Ah, commas; it seems that people either use them far too often or not nearly often enough. That’s probably because a lot of people end up getting confused as to when they are supposed to be used. Should a comma be placed before “even though?”
In this post, we’ll be discussing this topic in great detail.
Comma Before “Even Though”?
“Even though” should have a comma before it if the subordinate clause it introduces comes before the independent clause in a sentence. But if the independent clause comes first, there’s no need for a comma to separate the subordinate clause from it, and “even though” won’t need a comma.
This concept can be confusing. What’s important is understanding that commas are about constructing a sentence. It’s not about pauses in sentences. There are concrete rules about comma placement that can’t be overridden by what a person “feels” is correct.
An independent clause is the main part of a complete sentence. Sometimes, a sentence will also have a subordinate clause, which is related to the independent clause. A comma should never be used to separate these, except when the subordinate clause comes first.
“Even though” is often used as the start of a subordinate clause, which is why there is confusion as to whether a comma should be used. But whether it’s “even though” at the start of a sentence or “even though” at the end of a sentence, the rules are the same. Let’s look at an example:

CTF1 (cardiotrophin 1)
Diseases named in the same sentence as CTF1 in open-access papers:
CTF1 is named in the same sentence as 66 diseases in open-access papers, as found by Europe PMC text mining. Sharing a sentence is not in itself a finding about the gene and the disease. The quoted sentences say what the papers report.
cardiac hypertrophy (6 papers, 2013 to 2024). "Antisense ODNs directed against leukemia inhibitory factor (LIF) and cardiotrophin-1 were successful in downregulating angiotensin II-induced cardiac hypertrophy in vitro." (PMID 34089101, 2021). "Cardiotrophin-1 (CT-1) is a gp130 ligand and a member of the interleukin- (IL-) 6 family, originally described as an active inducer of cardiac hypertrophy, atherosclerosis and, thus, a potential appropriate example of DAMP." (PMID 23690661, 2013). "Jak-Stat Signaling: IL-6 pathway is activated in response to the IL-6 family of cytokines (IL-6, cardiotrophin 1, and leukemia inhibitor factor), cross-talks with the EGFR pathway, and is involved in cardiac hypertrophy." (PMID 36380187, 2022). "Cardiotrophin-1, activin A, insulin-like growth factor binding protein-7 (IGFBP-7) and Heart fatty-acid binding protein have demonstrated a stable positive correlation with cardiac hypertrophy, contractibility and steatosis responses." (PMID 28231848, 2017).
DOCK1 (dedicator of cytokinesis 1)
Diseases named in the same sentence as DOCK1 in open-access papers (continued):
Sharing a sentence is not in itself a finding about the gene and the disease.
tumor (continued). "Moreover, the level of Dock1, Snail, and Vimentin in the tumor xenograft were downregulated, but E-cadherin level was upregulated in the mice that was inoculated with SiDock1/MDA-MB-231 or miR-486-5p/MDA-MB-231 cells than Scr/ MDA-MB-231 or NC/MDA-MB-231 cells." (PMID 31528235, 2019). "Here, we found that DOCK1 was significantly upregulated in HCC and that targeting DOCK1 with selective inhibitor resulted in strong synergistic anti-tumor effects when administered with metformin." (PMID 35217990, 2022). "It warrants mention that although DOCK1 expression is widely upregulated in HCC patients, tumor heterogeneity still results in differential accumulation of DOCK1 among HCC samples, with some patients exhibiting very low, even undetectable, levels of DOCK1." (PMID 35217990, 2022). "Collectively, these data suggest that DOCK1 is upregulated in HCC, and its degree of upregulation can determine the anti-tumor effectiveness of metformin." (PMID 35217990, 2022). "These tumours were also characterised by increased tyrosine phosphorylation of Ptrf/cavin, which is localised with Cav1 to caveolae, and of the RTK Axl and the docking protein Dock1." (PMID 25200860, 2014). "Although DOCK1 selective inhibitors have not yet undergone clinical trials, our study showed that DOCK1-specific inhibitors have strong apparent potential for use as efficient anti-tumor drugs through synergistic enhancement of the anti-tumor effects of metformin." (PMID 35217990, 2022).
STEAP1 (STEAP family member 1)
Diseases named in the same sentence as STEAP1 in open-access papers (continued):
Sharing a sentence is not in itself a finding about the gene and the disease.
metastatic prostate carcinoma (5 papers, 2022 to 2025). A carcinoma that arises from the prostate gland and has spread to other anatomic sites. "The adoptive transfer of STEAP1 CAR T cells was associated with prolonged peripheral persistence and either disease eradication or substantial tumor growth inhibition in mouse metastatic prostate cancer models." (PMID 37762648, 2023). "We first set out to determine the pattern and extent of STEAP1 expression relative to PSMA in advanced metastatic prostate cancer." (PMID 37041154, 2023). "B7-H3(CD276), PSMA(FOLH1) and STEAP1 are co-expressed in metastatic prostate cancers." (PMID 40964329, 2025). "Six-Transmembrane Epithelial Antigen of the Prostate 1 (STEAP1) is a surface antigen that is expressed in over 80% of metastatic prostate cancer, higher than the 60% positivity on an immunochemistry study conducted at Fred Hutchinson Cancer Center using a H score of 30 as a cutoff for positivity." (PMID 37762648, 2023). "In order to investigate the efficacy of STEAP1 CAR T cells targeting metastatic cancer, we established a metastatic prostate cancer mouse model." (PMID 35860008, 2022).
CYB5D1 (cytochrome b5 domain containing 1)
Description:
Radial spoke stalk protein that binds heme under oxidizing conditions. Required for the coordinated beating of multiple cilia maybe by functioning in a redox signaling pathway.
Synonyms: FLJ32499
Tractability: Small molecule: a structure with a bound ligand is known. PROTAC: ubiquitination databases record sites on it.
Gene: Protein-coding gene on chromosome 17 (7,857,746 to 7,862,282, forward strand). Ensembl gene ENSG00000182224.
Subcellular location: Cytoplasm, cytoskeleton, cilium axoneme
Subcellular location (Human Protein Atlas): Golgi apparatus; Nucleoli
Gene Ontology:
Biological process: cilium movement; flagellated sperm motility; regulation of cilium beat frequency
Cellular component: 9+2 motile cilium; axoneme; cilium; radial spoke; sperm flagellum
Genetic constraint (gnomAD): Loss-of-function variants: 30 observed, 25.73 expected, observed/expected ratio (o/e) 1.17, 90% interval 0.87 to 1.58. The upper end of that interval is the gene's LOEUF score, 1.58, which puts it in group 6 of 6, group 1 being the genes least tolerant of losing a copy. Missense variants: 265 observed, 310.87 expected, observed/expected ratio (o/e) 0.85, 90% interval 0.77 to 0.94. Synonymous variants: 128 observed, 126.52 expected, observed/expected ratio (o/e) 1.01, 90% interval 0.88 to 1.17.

- I failed even though I tried my best.
“I failed” is the independent clause. “Even though I tried my best” is the subordinate clause. A comma should not be used to separate them because the independent clause came first. But if you flip things around:
- Even though I tried my best, I failed.
You should include a comma after the subordinate clause. This is the only time when you would separate the two clauses with a comma. The comma does not go before or after “even though.”
When to Use a Comma Before “Even Though”
“Even though” is a subordinating conjunction. Simply put, that means it is a literary device used to introduce a subordinate clause. The rule in English is that you should never put a comma before a subordinating conjunction, period.
You will often see commas before “even though,” but this is likely due to the poor general understanding of proper comma usage, not because it’s correct. As far as technical English goes, you never put a comma before “even though.”
This is true regardless of any particular style, such as AP or Chicago Style. However, it’s worth noting that commas are used so profusely in writing (albeit incorrectly) that you will rarely be penalized for using a comma to separate the independent and subordinate clauses even if you aren’t supposed to.
The following examples all look correct to most people, but they are all incorrect according to English grammar rules:
- Incorrect: Jake is a nice guy, even though he looks like a mean person.
- Incorrect: We are going to Disneyworld, even though I wanted to go to Six Flags.
- Incorrect: I have no time to help, even though I am not working today.